‘Iron Man 2’ shoots to thrill with AC/DC
“IRON MAN 2” COUNTDOWN: 18 DAYS
Tony Stark breaks all the rules (even the one that says superheroes must keep a secret identity), and he always seems to comes out on top — that’s why we love him. But now comes “Iron Man 2,” a film about secret dangers, the sins of the father and the nasty price of modern celebrity. The movie lands May 7 in the U.S., and every day until then, we’ll have behind-the-scenes scoops on the summer’s most anticipated film and a look at all things Iron Man.
Most superheroes try to keep their secret identities just that — a secret. Not Tony Stark, who has what you might call a confetti personality (as in, “Where’s today’s parade?”) and a showman’s soul. For director Jon Favreau, that presented fun filmmaking opportunities for “Iron Man 2” but also the challenge of delivering outsized moments that lived up to Stark’s life and ego.
“He’s Iron Man, he’s Tony Stark, he’s going to go a million miles an hour, so what do you expect this film to be and how can we take it past those expectations? When I was watching AC/DC with my wife and my son and they were playing ‘Shoot to Thrill’ at the Forum, I thought, ‘You know this is how he should show up, right in the middle of this and take the armor off. That’s the Tony Stark version of doing things.”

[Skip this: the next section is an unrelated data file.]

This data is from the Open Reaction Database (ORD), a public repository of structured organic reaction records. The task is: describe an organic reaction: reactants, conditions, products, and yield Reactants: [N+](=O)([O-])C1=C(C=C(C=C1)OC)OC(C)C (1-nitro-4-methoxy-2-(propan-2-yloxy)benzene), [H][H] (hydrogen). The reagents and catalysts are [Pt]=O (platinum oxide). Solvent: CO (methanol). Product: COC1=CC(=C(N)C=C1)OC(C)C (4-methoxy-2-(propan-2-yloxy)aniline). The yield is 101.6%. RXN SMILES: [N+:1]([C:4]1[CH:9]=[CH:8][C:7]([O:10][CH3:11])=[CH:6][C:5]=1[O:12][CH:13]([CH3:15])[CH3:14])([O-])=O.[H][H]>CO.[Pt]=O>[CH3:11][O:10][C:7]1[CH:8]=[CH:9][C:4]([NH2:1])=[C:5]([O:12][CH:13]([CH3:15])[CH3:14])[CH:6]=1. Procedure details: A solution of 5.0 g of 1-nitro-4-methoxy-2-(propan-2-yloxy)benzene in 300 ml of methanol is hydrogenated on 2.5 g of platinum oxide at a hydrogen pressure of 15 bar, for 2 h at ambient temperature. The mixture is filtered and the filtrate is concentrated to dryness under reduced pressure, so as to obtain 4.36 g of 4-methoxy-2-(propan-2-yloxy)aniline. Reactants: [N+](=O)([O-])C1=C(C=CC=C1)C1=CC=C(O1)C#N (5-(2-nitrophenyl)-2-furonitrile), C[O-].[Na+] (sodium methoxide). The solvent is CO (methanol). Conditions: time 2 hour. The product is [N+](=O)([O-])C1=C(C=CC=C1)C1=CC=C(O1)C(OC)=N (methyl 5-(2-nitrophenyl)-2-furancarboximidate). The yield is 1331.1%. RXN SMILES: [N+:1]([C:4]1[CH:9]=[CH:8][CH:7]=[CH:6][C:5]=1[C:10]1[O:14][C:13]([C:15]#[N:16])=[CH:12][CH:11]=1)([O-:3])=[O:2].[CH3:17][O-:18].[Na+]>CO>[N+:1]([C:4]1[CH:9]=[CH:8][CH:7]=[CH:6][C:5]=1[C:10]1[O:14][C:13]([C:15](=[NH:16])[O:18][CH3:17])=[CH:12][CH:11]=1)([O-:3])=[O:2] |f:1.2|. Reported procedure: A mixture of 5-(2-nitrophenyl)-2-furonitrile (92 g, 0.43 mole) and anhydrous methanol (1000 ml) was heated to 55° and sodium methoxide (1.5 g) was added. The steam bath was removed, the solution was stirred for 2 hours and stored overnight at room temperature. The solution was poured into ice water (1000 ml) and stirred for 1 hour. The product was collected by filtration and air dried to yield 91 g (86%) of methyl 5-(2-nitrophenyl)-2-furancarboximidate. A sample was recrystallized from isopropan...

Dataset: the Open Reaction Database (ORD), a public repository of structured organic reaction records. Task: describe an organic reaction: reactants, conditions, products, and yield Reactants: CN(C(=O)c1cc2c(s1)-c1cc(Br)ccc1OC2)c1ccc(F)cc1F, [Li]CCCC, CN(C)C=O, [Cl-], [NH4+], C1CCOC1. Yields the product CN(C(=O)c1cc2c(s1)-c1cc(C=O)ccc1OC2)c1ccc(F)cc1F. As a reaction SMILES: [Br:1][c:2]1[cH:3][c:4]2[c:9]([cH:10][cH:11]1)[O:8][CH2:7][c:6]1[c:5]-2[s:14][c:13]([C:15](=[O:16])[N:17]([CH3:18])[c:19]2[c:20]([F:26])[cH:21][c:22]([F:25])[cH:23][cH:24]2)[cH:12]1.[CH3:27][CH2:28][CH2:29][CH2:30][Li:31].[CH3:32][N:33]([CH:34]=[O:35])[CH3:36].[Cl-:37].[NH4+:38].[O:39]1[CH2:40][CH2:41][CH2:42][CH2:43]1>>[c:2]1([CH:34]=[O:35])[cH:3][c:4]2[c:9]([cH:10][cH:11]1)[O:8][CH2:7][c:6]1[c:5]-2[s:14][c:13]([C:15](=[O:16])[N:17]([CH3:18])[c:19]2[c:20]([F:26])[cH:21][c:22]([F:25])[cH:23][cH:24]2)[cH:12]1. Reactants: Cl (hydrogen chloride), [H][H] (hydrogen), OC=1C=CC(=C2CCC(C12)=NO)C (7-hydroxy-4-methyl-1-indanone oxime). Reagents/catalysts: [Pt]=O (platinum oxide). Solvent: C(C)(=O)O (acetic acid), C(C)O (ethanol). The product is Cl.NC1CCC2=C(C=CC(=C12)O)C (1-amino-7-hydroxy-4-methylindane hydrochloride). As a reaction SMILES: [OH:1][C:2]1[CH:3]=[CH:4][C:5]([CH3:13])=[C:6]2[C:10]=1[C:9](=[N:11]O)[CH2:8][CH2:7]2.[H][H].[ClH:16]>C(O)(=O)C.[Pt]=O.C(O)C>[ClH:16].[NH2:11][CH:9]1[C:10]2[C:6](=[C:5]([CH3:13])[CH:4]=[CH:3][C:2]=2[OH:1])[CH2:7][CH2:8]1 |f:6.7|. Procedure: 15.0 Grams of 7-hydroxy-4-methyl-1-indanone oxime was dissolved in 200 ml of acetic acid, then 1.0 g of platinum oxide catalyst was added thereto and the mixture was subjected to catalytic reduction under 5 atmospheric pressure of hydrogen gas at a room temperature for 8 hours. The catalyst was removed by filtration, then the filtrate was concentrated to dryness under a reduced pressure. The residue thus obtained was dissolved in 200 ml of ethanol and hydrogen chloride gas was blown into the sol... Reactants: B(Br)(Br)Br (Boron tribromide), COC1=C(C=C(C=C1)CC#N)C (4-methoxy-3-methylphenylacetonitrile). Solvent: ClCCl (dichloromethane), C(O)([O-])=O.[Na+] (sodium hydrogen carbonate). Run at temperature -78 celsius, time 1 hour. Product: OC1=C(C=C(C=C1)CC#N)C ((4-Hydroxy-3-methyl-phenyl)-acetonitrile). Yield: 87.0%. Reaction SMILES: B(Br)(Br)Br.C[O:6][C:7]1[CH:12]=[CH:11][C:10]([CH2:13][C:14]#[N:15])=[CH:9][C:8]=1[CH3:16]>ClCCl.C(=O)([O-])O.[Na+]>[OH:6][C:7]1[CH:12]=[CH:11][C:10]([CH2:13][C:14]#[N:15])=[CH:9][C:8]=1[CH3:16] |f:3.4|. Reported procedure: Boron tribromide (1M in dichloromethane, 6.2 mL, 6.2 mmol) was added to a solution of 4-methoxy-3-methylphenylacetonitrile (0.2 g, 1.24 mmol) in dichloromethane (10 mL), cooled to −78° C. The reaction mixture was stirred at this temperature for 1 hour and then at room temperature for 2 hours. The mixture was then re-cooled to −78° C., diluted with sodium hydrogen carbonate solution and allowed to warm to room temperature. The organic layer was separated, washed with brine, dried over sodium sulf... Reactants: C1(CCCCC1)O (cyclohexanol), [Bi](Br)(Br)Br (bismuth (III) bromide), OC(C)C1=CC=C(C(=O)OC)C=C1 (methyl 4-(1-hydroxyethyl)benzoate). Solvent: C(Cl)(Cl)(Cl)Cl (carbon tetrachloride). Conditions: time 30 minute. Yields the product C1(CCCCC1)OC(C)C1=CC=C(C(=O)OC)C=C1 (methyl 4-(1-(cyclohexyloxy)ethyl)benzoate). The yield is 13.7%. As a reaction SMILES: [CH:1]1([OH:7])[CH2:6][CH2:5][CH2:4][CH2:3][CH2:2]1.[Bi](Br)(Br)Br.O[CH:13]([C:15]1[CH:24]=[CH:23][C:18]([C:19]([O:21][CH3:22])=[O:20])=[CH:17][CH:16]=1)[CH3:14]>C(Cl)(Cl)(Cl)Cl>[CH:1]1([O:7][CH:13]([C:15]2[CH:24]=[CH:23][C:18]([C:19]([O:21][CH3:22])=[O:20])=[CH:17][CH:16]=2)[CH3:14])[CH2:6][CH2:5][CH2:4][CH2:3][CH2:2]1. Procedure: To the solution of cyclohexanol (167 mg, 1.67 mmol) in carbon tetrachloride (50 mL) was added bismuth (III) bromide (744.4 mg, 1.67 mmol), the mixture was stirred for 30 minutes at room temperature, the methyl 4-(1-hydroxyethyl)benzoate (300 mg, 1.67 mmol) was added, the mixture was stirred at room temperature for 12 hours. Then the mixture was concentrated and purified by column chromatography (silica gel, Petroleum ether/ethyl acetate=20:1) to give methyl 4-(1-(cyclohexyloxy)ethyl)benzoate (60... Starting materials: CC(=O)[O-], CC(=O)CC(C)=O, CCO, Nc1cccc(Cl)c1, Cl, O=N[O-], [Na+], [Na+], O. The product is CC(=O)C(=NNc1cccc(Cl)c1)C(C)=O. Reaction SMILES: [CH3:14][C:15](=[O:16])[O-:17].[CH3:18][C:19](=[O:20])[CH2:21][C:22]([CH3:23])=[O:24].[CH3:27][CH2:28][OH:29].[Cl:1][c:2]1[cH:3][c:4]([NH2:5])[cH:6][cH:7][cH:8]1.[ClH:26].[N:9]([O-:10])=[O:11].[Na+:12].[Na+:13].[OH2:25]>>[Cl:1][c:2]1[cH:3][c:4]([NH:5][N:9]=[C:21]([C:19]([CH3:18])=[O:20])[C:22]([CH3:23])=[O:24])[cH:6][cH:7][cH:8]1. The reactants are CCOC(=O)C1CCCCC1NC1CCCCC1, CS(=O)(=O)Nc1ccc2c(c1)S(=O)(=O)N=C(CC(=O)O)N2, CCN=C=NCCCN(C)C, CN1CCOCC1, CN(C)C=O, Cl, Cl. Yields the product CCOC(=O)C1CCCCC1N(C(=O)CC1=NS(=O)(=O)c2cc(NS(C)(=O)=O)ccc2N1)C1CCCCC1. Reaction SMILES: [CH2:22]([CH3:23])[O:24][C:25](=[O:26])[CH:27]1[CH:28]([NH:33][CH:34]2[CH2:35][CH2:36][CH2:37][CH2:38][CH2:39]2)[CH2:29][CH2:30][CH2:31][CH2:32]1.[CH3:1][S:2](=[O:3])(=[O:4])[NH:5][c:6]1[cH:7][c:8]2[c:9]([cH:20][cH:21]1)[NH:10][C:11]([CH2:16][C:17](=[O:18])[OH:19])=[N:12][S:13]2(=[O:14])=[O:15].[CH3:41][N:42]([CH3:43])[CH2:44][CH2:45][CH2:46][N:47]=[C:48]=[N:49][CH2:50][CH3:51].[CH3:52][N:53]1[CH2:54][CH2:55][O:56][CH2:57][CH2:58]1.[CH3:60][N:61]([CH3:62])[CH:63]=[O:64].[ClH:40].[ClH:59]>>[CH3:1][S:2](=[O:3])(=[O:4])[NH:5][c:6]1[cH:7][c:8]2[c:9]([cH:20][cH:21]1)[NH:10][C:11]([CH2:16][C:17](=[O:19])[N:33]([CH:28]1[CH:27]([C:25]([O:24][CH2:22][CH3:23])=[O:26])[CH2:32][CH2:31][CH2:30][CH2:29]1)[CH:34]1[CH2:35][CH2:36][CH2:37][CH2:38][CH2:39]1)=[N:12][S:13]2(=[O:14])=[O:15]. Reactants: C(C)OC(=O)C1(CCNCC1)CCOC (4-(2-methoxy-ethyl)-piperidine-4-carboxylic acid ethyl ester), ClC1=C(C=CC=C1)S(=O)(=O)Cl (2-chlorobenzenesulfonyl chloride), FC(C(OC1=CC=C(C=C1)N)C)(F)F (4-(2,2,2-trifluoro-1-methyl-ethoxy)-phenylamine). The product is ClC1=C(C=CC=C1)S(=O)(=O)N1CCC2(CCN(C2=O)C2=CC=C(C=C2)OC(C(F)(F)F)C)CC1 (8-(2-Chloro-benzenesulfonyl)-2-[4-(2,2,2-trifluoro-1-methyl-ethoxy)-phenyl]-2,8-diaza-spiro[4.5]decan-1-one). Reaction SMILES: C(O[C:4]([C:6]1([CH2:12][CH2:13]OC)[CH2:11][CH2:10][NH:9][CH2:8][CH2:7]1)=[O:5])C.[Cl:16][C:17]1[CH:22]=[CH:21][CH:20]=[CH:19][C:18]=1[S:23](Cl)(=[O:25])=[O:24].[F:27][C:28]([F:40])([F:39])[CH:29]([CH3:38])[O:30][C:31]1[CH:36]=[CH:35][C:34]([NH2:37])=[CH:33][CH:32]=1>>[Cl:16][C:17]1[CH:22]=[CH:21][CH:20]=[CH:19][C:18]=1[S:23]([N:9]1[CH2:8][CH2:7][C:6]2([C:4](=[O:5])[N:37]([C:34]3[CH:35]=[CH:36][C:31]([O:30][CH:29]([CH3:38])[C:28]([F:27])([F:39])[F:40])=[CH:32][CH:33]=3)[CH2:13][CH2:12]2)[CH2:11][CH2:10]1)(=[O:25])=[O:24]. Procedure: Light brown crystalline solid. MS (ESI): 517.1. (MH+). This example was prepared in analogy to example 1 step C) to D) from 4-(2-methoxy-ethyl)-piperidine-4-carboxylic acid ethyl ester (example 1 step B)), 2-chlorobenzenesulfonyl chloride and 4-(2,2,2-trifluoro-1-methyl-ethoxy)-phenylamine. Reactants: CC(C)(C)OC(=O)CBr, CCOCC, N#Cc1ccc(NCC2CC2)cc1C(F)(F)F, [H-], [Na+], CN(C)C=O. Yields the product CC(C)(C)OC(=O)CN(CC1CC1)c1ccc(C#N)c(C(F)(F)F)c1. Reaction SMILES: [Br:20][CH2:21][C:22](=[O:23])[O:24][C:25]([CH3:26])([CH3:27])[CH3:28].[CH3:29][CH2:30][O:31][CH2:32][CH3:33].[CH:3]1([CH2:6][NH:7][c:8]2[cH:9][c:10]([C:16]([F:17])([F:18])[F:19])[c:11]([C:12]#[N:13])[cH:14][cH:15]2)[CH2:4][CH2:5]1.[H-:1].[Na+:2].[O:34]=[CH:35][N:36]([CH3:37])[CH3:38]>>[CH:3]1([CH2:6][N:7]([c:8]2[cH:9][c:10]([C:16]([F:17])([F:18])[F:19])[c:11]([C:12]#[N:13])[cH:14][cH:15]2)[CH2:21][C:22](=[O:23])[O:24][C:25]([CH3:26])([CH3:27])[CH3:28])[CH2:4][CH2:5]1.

The meet-the-adoring-public scene also sets up the film’s themes about the dark side of celebrity, but it was an expensive and unorthodox addition to a superhero film. “It was a big leap. It was not a cheap thing to do. Whether you’re blowing up a tank or landing in a rock concert, it’s the same thing [for a visual-effects team], once he’s moving around, he’s moving around.”
The music of AC/DC, meanwhile, has become the signature sound of a superhero franchise that is, after all, quite familiar with the possibilities of heavy metal.
“What’s fun about them is they were the full-on real deal of heavy metal when I was in high school,” Favreau said. “They were as real deal as it got. They made some people nervous — people questioned whether they were devil worshipers or not. And now these days they put on the same show … and there’s a sense of humor about the whole thing. And my kid loved the whole thing, and to me, there’s an almost nostalgic thing about the whole show; there’s even a strange gentleness to the music to me now, even though at the time it was as edgy as you get. It’s celebrating immaturity and youth, really, at the worst.”
Just like a certain billionaire superhero…
Check back. We’ll have more on AC/DC and the music of “Iron Man,” including a chat with the band.
— Geoff Boucher
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